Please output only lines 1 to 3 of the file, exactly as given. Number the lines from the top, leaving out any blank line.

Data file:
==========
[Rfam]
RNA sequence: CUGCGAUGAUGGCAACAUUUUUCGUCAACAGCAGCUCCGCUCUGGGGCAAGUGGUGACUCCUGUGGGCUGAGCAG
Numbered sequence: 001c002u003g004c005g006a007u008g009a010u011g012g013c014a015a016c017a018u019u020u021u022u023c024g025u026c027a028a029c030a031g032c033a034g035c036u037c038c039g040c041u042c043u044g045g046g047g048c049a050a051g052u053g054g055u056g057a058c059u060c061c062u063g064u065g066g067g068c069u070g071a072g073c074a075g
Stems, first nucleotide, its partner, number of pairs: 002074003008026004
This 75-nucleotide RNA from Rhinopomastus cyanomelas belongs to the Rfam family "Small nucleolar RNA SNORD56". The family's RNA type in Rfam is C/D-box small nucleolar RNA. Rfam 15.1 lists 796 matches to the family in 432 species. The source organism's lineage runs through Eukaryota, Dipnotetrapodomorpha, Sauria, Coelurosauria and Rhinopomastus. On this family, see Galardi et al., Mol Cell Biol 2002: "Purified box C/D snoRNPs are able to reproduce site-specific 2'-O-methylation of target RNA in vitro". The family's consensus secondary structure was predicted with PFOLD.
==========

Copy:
[Rfam]
RNA sequence: CUGCGAUGAUGGCAACAUUUUUCGUCAACAGCAGCUCCGCUCUGGGGCAAGUGGUGACUCCUGUGGGCUGAGCAG
Numbered sequence: 001c002u003g004c005g006a007u008g009a010u011g012g013c014a015a016c017a018u019u020u021u022u023c024g025u026c027a028a029c030a031g032c033a034g035c036u037c038c039g040c041u042c043u044g045g046g047g048c049a050a051g052u053g054g055u056g057a058c059u060c061c062u063g064u065g066g067g068c069u070g071a072g073c074a075g